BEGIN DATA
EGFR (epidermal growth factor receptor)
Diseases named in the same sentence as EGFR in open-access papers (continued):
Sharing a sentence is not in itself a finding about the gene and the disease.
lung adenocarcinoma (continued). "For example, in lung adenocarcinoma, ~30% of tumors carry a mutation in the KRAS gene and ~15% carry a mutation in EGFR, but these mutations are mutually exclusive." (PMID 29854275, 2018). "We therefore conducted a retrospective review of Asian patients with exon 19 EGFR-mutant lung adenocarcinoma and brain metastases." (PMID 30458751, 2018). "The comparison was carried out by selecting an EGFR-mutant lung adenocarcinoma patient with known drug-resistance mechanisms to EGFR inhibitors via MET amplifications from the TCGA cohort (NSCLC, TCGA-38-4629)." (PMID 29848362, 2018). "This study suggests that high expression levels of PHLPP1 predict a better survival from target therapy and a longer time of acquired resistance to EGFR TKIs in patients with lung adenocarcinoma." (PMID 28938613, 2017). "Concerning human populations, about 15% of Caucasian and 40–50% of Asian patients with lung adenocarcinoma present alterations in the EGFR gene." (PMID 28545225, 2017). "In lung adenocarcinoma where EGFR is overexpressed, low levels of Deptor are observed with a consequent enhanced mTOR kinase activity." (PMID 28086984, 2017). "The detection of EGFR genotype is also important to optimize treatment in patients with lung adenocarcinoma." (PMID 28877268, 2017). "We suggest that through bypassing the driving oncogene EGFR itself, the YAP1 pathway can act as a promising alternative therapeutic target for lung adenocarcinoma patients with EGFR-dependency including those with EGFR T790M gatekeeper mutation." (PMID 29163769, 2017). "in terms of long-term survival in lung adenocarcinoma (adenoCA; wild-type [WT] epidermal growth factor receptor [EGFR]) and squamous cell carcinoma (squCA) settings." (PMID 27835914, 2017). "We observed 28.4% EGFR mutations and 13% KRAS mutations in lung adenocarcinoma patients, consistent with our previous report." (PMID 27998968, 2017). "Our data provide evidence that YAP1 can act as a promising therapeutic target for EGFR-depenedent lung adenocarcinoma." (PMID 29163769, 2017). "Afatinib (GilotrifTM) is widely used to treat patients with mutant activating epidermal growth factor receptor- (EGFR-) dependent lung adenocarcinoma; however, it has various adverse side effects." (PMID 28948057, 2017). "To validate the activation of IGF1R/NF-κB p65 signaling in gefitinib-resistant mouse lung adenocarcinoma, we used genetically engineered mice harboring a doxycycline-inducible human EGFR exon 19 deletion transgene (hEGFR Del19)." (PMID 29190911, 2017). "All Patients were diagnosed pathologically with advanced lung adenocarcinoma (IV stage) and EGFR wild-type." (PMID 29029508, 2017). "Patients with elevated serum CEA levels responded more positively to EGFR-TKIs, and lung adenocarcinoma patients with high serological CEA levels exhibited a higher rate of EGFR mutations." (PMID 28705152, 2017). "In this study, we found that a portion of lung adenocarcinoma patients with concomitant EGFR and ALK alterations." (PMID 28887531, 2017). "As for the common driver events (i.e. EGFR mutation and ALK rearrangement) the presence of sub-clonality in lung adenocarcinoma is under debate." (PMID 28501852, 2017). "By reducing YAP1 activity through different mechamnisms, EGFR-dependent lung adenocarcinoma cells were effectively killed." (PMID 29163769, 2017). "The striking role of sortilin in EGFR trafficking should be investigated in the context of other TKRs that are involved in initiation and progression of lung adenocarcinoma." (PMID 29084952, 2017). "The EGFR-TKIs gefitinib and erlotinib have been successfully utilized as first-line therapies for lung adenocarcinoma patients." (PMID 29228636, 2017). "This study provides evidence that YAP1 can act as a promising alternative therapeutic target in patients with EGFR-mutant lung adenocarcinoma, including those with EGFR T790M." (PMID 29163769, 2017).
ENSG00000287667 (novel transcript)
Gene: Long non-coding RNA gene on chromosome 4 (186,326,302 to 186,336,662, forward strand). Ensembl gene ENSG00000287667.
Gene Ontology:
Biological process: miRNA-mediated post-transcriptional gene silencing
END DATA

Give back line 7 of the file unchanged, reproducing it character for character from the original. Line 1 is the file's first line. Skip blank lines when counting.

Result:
Gene Ontology: